Get more Mail & Guardian
Subscribe or Login

Al-Qaeda-linked cleric to lead Somali opposition

A hard-line Somali Islamist accused of ties to al-Qaeda claimed leadership of the country’s fractured opposition on Tuesday, highlighting a bitter power struggle within the movement.

Sheikh Hassan Dahir Aweys, an influential cleric designated as a terrorist by Washington, was elected head of the Alliance for the Reliberation of Somalia (ARS) in a meeting in the Eritrean capital, an ally to Aweys said.

”We have elected Aweys as the head of the alliance,” the official said on condition of anonymity.

”The appointment of the new leaders will enhance the liberation of Somalia from the occupation of Ethiopia and the puppets proclaimed by Addis Ababa,” he added, referring to the Ethiopian-backed interim government in Somalia.

But ARS leader Sheikh Sharif Sheikh Ahmed, who was chairing the group’s meeting in Djibouti, dismissed the move.

”What they have said is null and void,” said his spokesperson Suleiman Olad Roble in Djibouti.

The ARS central committee, led by Ahmed, endorsed over the weekend in Djibouti a June 9 ceasefire agreement reached with the Somali government.

But Aweys rejected the truce, insisting the ARS was committed to driving out Ethiopian forces who entered Somalia in late 2006 and ousted an Islamist movement from the country’s south and central region.

The ARS was formed in September 2007 in Asmara and delegates chose Ahmed as its new leader.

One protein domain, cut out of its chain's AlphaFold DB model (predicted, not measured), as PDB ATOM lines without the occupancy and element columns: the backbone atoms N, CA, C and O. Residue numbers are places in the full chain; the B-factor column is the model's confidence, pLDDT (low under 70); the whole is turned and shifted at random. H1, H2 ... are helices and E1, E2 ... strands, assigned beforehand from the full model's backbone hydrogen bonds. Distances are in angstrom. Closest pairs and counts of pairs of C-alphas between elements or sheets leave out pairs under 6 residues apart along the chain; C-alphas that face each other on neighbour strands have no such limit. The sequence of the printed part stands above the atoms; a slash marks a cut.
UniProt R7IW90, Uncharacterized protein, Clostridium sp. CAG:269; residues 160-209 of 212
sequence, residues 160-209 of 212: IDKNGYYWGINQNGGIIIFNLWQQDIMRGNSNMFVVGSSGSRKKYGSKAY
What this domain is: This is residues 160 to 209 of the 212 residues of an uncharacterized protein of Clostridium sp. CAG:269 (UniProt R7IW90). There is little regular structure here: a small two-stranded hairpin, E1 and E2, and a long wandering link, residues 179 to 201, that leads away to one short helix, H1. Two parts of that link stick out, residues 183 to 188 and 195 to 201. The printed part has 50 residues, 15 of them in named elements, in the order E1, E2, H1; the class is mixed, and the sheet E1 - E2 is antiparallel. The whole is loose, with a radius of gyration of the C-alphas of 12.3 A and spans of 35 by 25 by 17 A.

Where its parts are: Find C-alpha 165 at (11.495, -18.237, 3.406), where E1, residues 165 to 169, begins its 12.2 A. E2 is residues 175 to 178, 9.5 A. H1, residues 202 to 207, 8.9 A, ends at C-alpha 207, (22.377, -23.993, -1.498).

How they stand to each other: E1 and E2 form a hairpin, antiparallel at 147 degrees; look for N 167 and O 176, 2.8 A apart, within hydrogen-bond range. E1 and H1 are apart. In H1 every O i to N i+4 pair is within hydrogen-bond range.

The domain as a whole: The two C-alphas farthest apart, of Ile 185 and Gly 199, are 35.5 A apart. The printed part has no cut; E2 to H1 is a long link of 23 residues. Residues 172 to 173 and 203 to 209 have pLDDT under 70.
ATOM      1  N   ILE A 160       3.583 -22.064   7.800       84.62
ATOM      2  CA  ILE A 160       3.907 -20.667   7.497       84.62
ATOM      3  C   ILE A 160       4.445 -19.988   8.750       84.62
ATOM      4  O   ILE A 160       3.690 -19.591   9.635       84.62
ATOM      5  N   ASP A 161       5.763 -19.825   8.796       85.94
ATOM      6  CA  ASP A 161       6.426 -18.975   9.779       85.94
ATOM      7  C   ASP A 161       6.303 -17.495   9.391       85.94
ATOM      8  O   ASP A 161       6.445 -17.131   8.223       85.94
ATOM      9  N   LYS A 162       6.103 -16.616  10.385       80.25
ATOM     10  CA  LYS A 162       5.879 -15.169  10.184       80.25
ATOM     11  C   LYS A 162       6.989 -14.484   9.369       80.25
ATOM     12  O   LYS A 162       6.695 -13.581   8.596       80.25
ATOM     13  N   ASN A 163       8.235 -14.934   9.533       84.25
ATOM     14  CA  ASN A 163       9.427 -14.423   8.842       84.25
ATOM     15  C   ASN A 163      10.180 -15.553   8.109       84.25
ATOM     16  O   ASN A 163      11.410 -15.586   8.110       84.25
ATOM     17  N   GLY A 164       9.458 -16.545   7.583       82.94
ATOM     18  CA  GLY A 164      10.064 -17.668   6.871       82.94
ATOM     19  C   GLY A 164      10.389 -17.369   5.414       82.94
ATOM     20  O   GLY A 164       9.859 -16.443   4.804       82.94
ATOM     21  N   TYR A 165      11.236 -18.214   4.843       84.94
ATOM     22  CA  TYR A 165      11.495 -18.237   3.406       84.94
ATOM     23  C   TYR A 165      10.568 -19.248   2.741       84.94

The two fell out after Ahmed decided to participate in United Nations-sponsored peace talks in Djibouti to seek an end the Somali fighting that has raged since the 1991 ouster of dictator Mohamed Siad Barre.

Numerous internationally backed peace-making initiatives have failed since the desert country plunged into lawlessness 17 years ago. — Sapa-AFP

Subscribe for R500/year

Thanks for enjoying the Mail & Guardian, we’re proud of our 36 year history, throughout which we have delivered to readers the most important, unbiased stories in South Africa. Good journalism costs, though, and right from our very first edition we’ve relied on reader subscriptions to protect our independence.

Digital subscribers get access to all of our award-winning journalism, including premium features, as well as exclusive events, newsletters, webinars and the cryptic crossword. Click here to find out how to join them and get a 57% discount in your first year.

Related stories

WELCOME TO YOUR M&G

If you’re reading this, you clearly have great taste

If you haven’t already, you can subscribe to the Mail & Guardian for less than the cost of a cup of coffee a week, and get more great reads.

Already a subscriber? Sign in here

Advertising

Subscribers only

South Africa’s mothballed ‘supermall-ification’ sets strip malls up for success

Analysts agree that the country has enough malls and that, post-Covid, the convenience of local centres lure customers

Mabuza’s Russian jaunts and the slippery consequences of medical tourism

For more than five years the deputy president has remained steadfast in his right to travel abroad to receive medical treatment

More top stories

Deputy president Mabuza begs Tshwane voters: ‘Don’t abandon the ANC’

Angry Atteridgeville residents hurl insults at ‘dysfunctional’ ANC full of ‘corrupt individuals’ as Mabuza fails to placate them with party T-shirts and doeks

Taxi operators clash with cops over disputed Route B97 in...

Three suspects remain in custody following their arrest on charges of attempted murder and assault after eight taxis were impounded

SA teens, you’re next in the queue for a vaccine...

Teenagers between the ages of 12 and 17 will be able to register to receive their Covid-19 jab from 20 October. This group will be given only one dose of the Pfizer vaccine, for now

Former US secretary of state Colin Powell dies aged 84

The 84-year-old died as a result of complications from Covid-19
Advertising

press releases

Loading latest Press Releases…
×